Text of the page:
Are Civil Law and Common Law Families Converging?

Last week, I discussed whether all legal systems are mixed. Today, I am taking this thought a little bit further by examining whether there is a de facto convergence of civil law and common law families. In a world where people are coming together through travel, trade and internet, would it not be normal for legal systems to merge as well? Is not the consequence of international relations and treaties, that laws assimilate? Is the classical divide between civil law and common law becoming less and less pronounced? In order to be able to answer these questions, let us first look at the basic characteristics of common and civil law and then examine how they have changed in recent years and whether these changes suggest a convergence.

What Characterizes Civil Law and Common Law?

The civil law tradition goes back to the Corpus Iuris Civilis, a codification of Roman law. Civil law is mainly based on codes that are then interpreted by courts in individual cases. A main characteristic of these codes is that the rules are formulated in a very broad, general way and need to be applied in a strict, logical way.

Common law evolved in England from the 11th century onward. Its basis are court decisions of individual cases from which more general rules are drawn. These rules are usually much more specific and fact-driven than the ones in civil codes.

So Is There a Convergence?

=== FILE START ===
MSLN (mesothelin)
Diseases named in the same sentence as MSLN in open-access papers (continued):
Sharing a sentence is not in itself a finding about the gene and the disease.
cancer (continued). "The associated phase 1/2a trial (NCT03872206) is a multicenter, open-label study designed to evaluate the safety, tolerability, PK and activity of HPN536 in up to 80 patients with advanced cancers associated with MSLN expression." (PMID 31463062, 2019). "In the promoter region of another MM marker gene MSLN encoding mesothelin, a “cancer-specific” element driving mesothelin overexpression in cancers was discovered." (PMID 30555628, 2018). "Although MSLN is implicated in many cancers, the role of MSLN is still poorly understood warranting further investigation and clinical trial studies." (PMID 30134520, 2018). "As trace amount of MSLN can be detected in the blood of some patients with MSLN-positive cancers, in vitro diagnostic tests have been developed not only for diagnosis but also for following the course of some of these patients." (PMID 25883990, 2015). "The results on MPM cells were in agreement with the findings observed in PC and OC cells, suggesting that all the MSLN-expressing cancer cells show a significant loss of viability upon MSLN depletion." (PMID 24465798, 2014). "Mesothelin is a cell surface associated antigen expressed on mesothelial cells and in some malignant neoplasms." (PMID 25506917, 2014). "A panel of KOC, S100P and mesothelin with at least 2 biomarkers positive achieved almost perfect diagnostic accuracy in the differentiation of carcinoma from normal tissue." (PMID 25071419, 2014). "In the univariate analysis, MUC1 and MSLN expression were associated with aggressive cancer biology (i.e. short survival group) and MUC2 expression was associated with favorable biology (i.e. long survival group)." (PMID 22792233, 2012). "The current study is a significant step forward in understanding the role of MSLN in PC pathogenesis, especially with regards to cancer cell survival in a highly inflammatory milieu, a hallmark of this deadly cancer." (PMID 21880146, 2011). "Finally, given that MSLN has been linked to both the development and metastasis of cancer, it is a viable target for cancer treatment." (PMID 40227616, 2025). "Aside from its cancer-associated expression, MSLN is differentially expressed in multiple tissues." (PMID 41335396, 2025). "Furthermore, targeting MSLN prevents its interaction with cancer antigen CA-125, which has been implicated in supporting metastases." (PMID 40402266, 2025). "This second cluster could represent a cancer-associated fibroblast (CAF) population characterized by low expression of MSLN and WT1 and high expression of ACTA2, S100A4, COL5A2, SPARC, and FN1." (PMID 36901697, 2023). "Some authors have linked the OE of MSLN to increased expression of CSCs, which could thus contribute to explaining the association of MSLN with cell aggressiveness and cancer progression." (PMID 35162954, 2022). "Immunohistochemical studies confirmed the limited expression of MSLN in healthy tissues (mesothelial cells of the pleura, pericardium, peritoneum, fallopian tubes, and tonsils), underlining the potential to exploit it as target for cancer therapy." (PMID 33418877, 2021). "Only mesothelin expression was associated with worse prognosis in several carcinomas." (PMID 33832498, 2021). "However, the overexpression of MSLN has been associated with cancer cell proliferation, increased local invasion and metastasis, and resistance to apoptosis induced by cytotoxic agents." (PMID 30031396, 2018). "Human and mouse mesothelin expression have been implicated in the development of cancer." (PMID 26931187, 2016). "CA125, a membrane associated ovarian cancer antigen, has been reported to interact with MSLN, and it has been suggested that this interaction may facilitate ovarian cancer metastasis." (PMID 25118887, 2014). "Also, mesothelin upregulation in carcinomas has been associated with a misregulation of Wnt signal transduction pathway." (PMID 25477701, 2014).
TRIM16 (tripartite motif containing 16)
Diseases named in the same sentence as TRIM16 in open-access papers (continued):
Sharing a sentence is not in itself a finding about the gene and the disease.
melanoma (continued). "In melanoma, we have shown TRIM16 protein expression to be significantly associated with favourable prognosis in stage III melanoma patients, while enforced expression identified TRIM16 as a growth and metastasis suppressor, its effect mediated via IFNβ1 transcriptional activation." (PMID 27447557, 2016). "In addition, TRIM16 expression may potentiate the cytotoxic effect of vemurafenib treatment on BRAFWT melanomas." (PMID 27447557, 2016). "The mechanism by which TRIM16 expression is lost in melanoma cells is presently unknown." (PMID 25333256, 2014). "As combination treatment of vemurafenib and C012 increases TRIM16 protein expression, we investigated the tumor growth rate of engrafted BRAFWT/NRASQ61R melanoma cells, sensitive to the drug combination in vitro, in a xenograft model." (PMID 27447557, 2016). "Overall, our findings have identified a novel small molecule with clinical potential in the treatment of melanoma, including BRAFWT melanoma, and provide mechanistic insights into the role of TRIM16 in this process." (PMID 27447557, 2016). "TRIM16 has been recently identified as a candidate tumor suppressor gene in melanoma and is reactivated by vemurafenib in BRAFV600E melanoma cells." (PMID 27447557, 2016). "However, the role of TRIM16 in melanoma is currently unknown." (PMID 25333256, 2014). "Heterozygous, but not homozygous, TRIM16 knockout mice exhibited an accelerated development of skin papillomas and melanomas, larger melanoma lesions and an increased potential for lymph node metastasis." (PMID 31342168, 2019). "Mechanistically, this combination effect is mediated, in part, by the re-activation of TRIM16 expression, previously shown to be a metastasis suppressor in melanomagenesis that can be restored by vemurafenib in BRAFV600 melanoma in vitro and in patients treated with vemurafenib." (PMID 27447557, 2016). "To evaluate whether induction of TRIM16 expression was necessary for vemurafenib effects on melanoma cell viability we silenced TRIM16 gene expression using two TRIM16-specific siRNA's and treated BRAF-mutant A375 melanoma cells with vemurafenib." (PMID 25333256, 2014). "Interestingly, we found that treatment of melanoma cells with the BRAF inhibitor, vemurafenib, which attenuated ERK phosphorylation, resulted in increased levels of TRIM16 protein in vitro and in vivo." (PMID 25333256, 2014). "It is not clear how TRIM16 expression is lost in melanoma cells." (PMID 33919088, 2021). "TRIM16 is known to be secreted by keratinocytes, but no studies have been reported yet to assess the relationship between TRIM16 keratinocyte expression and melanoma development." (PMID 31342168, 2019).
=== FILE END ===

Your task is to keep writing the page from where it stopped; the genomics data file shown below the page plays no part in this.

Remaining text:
Proponents of a merger of civil and common law point towards international legal communities and suggest that both legal systems have to come together in order for such meta-systems to work. The European Union (EU) might serve to illustrate this point. Thus, one could say that the EU issues written laws and has courts that make binding decisions. Yet, the EU statutes do not share the typical attributes of civil codes. And the way binding EU court decisions are handled by civil law courts falls short of the usual handling of precedents by common law courts. So while common law lawyers may increasingly have to deal with civil law issues and vice versa, the two systems are too fundamentally different in order to completely merge.

Bibliography

William Tetley, Mixed Jurisdictions: Common Law vs. Civil Law (Codified and Uncodified), 60 LOUISIANA L. REV. 618-738 (2000).

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